Police in Hong Kong have fired pepper pellets at protesters as MPs gather to debate a bill that would criminalise insulting China’s national anthem.
Small protests are taking place in several locations, and dozens of people have been arrested.
The second reading of the bill comes amid high anti-mainland sentiment.
Days ago, China also proposed implementing a controversial national security law, which triggered a burst of unrest.
Critics say that bill is a direct attempt to curtail the city’s unique freedoms.
However, the city’s leader Carrie Lam has denied that the national security law – which would ban treason, secession, sedition and subversion – would curtail the rights of Hong Kongers.
If the anthem bill becomes law, anyone who misuses or insults China’s national anthem, the March of the Volunteers, would face a fine of up to HK$50,000 (£5,237; $6,449) and up to three years in prison.
If it passes the second reading in the Legislative Council (Legco) on Wednesday, it could go to a third reading and a vote early next month.
Riot police surrounded the Legco building in Central, setting up a street cordon, but hundreds of protesters still gathered around lunchtime, blocking streets and chanting slogans.
Early in the afternoon, there were brief clashes as protesters ran through the streets. Police fired pellets containing irritants towards them.
Protesters also disrupted traffic and public transport in other locations. Local media said about 80 people had been arrested, some for carrying offensive weapons.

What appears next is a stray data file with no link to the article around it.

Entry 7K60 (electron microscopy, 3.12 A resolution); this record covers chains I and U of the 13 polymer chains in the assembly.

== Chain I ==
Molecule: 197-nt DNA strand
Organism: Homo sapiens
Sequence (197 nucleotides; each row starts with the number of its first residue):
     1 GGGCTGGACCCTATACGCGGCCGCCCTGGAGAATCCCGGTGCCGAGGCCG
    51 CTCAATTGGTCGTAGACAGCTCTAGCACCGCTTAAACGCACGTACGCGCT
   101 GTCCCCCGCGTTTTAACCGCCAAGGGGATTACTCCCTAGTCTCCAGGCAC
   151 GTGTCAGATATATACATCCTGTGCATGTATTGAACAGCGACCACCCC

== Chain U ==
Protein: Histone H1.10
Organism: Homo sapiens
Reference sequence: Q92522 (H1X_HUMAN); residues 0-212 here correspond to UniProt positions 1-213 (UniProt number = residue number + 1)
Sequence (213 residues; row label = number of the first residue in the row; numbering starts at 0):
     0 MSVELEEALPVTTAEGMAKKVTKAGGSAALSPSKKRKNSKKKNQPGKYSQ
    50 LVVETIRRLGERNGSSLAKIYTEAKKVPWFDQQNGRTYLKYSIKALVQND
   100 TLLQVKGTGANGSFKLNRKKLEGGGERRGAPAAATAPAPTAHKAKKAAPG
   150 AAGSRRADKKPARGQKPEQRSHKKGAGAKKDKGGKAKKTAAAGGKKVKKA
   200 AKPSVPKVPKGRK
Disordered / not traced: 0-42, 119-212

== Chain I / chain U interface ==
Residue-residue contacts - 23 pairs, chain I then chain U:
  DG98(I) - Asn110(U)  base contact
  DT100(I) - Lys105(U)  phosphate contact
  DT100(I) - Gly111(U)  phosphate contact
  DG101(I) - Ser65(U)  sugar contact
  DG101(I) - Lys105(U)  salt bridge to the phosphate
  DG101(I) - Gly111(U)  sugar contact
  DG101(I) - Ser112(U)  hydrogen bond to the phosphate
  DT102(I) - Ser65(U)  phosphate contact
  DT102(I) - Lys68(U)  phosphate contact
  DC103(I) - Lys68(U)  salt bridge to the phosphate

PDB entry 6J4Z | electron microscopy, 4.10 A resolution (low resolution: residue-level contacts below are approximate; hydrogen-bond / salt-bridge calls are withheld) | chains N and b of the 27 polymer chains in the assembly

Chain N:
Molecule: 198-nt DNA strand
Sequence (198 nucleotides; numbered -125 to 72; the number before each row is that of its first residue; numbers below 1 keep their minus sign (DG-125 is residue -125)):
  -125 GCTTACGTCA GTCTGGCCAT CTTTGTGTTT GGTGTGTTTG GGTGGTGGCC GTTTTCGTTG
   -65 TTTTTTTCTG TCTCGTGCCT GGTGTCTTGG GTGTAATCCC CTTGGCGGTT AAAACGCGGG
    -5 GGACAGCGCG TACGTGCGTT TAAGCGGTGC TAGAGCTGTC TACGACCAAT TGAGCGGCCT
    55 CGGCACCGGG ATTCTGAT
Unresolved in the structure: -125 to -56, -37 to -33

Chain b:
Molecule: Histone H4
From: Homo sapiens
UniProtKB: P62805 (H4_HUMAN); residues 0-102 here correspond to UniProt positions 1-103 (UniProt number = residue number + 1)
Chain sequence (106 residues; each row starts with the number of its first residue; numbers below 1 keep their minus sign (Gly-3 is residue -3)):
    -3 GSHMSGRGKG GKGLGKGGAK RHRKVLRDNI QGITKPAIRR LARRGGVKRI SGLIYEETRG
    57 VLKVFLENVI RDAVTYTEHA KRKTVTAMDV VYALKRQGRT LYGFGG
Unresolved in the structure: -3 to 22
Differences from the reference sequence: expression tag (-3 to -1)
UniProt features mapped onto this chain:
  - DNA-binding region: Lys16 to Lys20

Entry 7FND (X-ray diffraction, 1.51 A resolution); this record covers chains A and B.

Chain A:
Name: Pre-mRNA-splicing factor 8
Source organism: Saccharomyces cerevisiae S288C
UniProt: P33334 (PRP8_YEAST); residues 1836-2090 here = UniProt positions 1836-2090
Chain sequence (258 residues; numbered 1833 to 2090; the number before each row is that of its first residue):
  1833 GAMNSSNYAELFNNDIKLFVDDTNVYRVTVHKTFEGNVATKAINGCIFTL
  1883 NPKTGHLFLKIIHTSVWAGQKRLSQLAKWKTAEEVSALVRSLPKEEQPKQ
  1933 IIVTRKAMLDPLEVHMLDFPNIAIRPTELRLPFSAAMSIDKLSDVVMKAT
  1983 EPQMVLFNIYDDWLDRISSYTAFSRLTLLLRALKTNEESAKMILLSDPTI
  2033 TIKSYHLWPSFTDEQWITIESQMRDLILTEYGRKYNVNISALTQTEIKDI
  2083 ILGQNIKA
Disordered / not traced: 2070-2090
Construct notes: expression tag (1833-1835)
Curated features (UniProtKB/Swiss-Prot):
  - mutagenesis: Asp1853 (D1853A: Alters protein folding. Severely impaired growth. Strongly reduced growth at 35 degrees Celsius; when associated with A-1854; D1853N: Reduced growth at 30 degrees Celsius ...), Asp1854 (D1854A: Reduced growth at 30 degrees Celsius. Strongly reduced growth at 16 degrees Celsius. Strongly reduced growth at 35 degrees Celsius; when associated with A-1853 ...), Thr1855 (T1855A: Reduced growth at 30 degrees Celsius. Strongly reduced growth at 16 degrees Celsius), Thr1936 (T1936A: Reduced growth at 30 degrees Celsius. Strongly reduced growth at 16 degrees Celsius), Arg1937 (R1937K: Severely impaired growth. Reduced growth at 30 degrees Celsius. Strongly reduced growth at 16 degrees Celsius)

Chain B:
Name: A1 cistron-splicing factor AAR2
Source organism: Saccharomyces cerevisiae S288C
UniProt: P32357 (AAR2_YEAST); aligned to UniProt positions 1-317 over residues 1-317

Hong Kong does not have its own anthem and so the Chinese anthem is sometimes played at events like football matches.
In recent years, the anthem has been booed frequently. The 2022 Fifa World Cup qualifier, for example, saw thousands booing when the Chinese national anthem was played before the start of the game.
Anti-mainland sentiment remains high in Hong Kong, fuelled especially by a proposed bill last year that would have allowed criminal suspects to be extradited to China. The bill triggered months of increasingly violent protests.
Last weekend saw the city’s first large-scale protests in months, with people defying pandemic social-distancing rules to march in protest of the proposed security law. It is set to go to a vote this week, and could be in force as early as the end of June.
Hong Kong’s Basic Law, which has been in place in the city since it was handed back to China in 1997 by the UK, guarantees it certain freedoms like the right to protest.
There are fears that the new law could undermine this autonomy, and potentially allow China to install its own law enforcement agencies in Hong Kong, alongside the city’s own.
A group of 200 senior politicians from around the world have issued a joint statement criticising China’s plan.
On Tuesday, President Donald Trump said the US would announce a “very powerful” response to the proposed legislation before the end of the week. China’s plans had already been condemned by Secretary of State Mike Pompeo, who described them as a “death knell” for the city’s freedoms.
The UK, Australia and Canada have also expressed their “deep concern”.